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EACEA National Policies Platform


1. Youth Policy Governance

1.9 On-going debates and reforms

Last update: 28 November 2023


The decentralization of all youth care from the national and the provincial governments to the local authorities, and the transition into a more preventive youth policy, is under constant debate since its start (January 2015). The first evaluation of the Child and Youth Act in 2018 showed that since the act came into force most changes made could be characterized as transition. In January 2018 the act’s transformation goals still had to be achieved for the most part. In 2020 the Netherlands Institute for Social Research (Sociaal en Cultureel Planbureau) concluded that more empowerment, ownership and self-reliance and more support by social networks appeared to be less feasible in practice than assumed. Vulnerable children and youth did not receive the specialized care they needed and municipal expenses surpassed budgets. The corona crisis enlarged the pressure on mental health care.

Cabinet prepares a revision of parts of the Child and Youth Act, in which it regulates the long-term cooperation between local authorities and care providers on a supraregional scale that should improve the availability and continuity of specialized youth care, child protection and youth probation. In April 2021 Cabinet made 1 billion euro extra available for municipalities to solve current bottlenecks in youth care. Cabinet states that fundamental choices need to be made about the scope of the Child and Youth Act and the execution by municipalities and their freedom to make policy choices.

Youth Reform Agenda approved

On 19 June 2023, client organisations, professional associations, youth care providers, the municipalities and the national government approved the Youth Reform Agenda.

The Youth Reform Agenda is a package of measures to improve youth care and at the same time make it affordable. The starting point is that children and families should receive help that suits them and that is effective.

The Child and Youth Act will be amended to clarify which assistance falls under youth assistance and which does not. Municipalities are obliged to jointly purchase part of the specialist care in their region. Neighborhood teams are being strengthened so that they can offer a solution to common requests for help from children and families. The cooperation between youth care and education must also improve. Some of the requests for help can then be addressed at school with an offer for all pupils. The Reform Agenda also states that the number of outplacements must be further reduced and that employees in youth care must spend less time on administration.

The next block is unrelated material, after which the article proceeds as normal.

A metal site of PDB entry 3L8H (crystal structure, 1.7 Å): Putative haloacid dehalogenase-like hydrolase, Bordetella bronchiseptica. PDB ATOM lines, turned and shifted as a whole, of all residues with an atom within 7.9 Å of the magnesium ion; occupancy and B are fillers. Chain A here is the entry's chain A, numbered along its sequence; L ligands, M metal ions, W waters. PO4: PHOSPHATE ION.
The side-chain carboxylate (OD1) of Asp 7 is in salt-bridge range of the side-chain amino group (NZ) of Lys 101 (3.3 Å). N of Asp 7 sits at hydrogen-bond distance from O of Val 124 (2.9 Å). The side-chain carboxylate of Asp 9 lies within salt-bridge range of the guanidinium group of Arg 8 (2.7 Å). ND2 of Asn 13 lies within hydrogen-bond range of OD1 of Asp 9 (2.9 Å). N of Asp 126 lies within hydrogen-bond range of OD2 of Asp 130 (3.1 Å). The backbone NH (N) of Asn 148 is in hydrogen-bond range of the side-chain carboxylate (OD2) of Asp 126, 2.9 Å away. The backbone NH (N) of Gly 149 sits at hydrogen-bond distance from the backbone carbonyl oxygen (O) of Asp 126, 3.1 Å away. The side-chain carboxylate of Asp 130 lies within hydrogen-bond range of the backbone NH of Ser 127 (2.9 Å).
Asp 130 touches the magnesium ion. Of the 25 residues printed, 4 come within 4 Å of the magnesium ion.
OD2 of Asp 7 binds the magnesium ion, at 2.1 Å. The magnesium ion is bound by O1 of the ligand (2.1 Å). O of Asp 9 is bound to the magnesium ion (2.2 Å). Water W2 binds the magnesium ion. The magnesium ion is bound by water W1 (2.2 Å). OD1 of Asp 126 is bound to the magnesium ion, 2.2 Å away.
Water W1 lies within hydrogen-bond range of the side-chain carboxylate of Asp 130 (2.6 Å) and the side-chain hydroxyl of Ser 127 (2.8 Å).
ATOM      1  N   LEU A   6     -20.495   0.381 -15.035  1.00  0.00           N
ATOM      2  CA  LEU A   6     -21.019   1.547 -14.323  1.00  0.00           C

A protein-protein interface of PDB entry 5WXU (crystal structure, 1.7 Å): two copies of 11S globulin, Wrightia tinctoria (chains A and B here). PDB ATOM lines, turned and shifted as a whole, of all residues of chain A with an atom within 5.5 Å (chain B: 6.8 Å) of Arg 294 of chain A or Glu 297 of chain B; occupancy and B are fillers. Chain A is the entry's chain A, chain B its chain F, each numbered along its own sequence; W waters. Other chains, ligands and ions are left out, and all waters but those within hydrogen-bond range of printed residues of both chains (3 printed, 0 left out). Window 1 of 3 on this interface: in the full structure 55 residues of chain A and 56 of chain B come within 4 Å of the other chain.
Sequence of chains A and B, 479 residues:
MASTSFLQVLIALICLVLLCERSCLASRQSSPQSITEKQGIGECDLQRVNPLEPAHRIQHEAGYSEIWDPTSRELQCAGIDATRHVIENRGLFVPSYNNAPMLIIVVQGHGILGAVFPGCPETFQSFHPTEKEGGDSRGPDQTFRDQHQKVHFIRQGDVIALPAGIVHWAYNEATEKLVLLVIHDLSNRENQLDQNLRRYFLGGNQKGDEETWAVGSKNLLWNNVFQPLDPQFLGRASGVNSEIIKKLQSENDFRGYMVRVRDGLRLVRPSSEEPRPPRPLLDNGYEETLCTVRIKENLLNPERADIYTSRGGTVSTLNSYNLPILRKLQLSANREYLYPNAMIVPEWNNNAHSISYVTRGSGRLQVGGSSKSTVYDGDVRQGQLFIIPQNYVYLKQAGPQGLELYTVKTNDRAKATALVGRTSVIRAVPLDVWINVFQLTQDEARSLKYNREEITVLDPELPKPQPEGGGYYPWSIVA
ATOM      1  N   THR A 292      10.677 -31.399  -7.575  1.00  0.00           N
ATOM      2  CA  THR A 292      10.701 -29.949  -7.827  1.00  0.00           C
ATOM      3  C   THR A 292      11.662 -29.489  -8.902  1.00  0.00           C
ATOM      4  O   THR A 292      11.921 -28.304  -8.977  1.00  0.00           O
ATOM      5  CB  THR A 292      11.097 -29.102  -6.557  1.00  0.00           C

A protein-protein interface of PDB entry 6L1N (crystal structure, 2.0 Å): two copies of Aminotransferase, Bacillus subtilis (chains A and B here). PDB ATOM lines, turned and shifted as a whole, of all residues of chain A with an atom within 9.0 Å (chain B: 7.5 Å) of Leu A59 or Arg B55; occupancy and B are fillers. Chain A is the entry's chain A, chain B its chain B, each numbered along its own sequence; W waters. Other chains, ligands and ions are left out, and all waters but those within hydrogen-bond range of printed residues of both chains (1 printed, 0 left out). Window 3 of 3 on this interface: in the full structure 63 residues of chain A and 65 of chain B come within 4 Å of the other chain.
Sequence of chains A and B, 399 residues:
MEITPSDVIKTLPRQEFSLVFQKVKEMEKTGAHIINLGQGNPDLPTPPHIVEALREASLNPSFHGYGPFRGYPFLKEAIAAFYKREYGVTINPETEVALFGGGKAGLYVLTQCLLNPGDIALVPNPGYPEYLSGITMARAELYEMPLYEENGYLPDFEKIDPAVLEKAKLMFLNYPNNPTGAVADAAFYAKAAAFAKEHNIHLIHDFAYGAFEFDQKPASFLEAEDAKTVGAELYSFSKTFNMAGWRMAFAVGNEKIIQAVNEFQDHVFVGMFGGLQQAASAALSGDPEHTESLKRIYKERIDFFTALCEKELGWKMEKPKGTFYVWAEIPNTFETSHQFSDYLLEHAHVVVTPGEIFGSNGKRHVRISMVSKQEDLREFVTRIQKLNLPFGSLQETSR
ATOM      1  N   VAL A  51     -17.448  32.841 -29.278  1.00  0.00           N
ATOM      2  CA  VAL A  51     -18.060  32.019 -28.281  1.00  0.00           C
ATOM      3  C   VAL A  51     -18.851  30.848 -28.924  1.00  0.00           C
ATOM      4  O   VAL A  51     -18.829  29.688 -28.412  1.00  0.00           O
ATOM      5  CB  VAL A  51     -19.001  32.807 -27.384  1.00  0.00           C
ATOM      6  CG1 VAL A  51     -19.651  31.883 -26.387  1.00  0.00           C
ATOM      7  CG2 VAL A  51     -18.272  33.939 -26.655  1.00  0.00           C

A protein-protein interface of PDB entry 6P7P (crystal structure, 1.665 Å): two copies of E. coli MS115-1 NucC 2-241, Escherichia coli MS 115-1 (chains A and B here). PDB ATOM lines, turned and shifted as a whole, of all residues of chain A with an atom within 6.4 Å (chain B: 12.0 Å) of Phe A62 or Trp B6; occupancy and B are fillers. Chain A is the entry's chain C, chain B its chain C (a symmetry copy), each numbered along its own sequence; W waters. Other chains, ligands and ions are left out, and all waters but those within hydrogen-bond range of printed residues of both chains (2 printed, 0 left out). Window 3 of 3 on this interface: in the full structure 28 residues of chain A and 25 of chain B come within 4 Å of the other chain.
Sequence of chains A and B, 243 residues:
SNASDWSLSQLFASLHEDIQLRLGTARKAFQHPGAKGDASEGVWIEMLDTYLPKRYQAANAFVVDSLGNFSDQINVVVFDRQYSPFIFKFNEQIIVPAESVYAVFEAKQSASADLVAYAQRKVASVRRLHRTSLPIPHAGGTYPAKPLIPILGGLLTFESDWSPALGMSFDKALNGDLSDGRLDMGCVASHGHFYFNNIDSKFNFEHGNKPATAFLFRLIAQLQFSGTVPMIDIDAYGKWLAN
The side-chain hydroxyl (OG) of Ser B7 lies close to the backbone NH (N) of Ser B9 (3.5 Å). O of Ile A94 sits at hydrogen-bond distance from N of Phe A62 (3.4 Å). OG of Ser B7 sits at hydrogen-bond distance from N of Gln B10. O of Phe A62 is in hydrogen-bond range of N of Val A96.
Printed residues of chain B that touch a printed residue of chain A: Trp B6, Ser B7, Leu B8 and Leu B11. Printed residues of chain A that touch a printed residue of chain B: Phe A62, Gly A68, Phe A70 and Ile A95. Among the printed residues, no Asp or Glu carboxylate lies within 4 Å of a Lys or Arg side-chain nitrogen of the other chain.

Youth care after 18th birthday

The transformation all youth care is challenging for young people in youth care after their 18th birthday. Starting from that age their surroundings change: the involvement of guardians and youth care services end at the age of maturity. Suddenly the youngster is in charge, and has to formulate his or her own help request and solve his or her own problems. The Social Support Act applies from that age and has less possibilities in comparison with the Child and Youth Act. Young people just out of youth care tend to fall between two stools. Therefore, under certain conditions municipalities have the authority to extend the duration of youth care until young people are 23 years old. Also since 2018 foster care automatically lasts until a foster child’s 21st birthday, unless the youngster decides to leave foster care before he or she turns 21.

Read more (in Dutch) about the support of vulnerable youth in their transition to adulthood and independence.